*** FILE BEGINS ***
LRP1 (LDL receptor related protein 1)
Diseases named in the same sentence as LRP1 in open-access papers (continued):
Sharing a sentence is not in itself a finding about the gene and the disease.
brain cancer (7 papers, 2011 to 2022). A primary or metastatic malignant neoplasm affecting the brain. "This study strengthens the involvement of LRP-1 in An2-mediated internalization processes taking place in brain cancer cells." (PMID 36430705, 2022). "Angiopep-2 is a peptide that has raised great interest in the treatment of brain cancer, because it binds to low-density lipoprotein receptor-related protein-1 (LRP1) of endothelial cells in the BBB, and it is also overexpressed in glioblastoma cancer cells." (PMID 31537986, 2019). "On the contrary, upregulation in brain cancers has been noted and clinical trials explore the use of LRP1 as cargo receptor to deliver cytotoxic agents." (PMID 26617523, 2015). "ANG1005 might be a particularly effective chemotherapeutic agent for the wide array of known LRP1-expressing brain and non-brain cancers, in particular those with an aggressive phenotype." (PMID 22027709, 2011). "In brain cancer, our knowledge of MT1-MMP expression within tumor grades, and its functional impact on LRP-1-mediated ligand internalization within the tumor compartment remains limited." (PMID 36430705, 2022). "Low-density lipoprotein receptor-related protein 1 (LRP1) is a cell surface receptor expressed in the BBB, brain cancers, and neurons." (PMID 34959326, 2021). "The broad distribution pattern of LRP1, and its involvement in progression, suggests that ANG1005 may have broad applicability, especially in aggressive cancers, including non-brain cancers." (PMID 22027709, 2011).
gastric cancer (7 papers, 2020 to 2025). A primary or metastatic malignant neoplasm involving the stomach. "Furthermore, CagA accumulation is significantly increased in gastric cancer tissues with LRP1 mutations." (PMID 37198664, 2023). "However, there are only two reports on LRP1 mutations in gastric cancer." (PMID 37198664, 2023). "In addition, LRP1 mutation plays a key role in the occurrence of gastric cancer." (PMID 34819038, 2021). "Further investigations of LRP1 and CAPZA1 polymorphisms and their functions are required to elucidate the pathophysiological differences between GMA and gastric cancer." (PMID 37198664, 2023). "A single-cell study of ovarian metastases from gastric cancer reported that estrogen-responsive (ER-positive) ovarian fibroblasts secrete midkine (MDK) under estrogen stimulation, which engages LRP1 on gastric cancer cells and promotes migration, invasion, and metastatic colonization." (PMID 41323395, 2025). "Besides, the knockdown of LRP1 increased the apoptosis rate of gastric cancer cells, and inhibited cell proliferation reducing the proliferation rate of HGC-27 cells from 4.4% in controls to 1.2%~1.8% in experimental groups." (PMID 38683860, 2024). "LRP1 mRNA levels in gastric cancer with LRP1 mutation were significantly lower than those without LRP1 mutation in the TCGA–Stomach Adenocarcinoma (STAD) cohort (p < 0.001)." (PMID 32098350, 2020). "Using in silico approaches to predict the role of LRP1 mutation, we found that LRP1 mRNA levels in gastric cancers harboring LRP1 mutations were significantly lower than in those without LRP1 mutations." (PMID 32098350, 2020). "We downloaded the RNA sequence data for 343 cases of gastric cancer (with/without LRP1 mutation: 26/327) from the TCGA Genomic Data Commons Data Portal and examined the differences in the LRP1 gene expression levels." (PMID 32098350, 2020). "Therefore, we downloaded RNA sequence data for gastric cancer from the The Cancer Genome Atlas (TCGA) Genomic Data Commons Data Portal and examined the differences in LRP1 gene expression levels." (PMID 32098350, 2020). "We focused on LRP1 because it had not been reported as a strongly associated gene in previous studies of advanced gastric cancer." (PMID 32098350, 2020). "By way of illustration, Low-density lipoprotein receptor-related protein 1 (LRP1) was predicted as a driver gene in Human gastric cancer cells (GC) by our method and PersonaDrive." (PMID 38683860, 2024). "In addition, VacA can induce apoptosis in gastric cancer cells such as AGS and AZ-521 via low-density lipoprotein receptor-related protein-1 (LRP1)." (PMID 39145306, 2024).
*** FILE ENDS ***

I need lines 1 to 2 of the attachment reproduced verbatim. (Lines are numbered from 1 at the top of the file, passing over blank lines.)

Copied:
LRP1 (LDL receptor related protein 1)
Diseases named in the same sentence as LRP1 in open-access papers (continued):